Baseball officially starts in five days. MLB's opening day commences, with a limp thud, on Saturday in Australia. The Mariners still don't play their first game for two weeks, but they're running out of time to deal Nick Franklin before they are forced to send him to AAA.
There's really only two possible outcomes at this point. Brad Miller has done more than enough this spring training to fight off any sort of position controversy, and other teams know it too. That's why you aren't seeing a single Brad Miller trade rumor, but upwards of five different teams have been connected to Nick Franklin. The Mariners haven't been motivated to trade him yet, presumably because a) they don't have to and b) they don't want to.
Indeed, the Mariners have a good problem -- too much of a good thing. If Franklin isn't traded, which he shouldn't be if the return isn't right, he'll head back to Tacoma and hopefully rake. This move isn't without risk though, and there's a possible consequence that enough people aren't talking about. Many seem to be convinced that Franklin is going to start destroying the minors the second he's sent down, a foregone conclusion. It isn't. If Franklin mentally struggles with taking a step backwards in his career or gets injured, his trade value (and career in general) starts to spin down the toilet. In order for Franklin to hold, or improve, his trade value, he has to be successful in Tacoma.
He probably will be, and he'll probably play a lot of shortstop, at least while Chris Taylor is still in Jackson. But it's time to end the charade. The Mariners need to make plans to start teaching Nick Franklin how to play in the outfield.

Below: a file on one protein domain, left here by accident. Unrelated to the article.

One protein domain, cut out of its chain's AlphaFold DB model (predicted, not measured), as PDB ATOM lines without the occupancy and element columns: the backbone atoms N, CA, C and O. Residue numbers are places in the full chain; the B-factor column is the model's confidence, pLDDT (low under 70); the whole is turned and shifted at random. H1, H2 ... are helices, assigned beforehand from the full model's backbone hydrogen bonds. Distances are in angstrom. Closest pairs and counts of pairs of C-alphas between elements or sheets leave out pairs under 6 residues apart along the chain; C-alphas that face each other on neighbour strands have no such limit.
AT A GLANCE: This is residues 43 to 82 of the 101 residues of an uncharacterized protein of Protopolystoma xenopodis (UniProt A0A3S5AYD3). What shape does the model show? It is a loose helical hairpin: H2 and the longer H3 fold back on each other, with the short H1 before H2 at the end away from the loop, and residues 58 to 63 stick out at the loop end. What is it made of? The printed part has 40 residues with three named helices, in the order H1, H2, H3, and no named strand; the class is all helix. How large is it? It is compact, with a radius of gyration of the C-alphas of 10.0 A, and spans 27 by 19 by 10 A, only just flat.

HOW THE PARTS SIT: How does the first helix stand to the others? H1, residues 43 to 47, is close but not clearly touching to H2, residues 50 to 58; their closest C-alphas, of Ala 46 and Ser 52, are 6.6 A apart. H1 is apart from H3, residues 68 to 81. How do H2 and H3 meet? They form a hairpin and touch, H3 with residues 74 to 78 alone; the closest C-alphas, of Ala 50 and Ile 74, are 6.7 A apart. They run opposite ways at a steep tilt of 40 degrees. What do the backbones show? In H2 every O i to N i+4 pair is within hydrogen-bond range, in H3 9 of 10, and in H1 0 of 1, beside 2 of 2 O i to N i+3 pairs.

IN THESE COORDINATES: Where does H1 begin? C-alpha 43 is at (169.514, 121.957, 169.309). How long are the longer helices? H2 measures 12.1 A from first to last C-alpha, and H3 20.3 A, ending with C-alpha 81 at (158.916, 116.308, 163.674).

If the Mariners aren't going to deal Franklin, then they need to take advantage of their surplus. Franklin is a wonderful luxury to have as depth, but the odds that one of Brad Miller or Robinson Cano (as durable as they come) are going to get significantly injured aren't high. While it's premature to call playing Franklin exclusively in the infield a waste, saying it's a missed opportunity isn't.
I get why the Mariners haven't done it yet. They've needed teams to believe Nick Franklin is a shortstop, and a shortstop first. It's a game of posturing, and you can't blame them for doing it. All inquiries towards Lloyd McClendon, other coaches, or Zduriencik himself have been mostly dismissed. From a motivation standpoint, Franklin needs to believe that he's actually competing for the starting shortstop job, even if he isn't. It's an awkward situation -- everyone seems to know Nick Franklin won't be a Mariner on March 31st, but nobody will say it.
While the Mariners have a wonderful surplus at shortstop, they have horrific depth in the outfield. The current batch making up the projected major league roster is a mess - a converted second baseman still learning the outfield, two center fielders better suited for corner spots, and two should-be first basemen with bad knees. If Dustin Ackley reverts back to his poor old self, if Michael Saunders struggles with injury again, if Corey Hart's knees can't handle right field with any regularity, or if Abraham Almonte simply isn't ready, the Mariners will need to do something about it. For all the optimism March brings, the likely scenario is that at least one thing isn't going to work out among this current group. Tacoma currently offers little to zero help, and the first problem will probably be "solved" with Endy Chavez, as it stands now.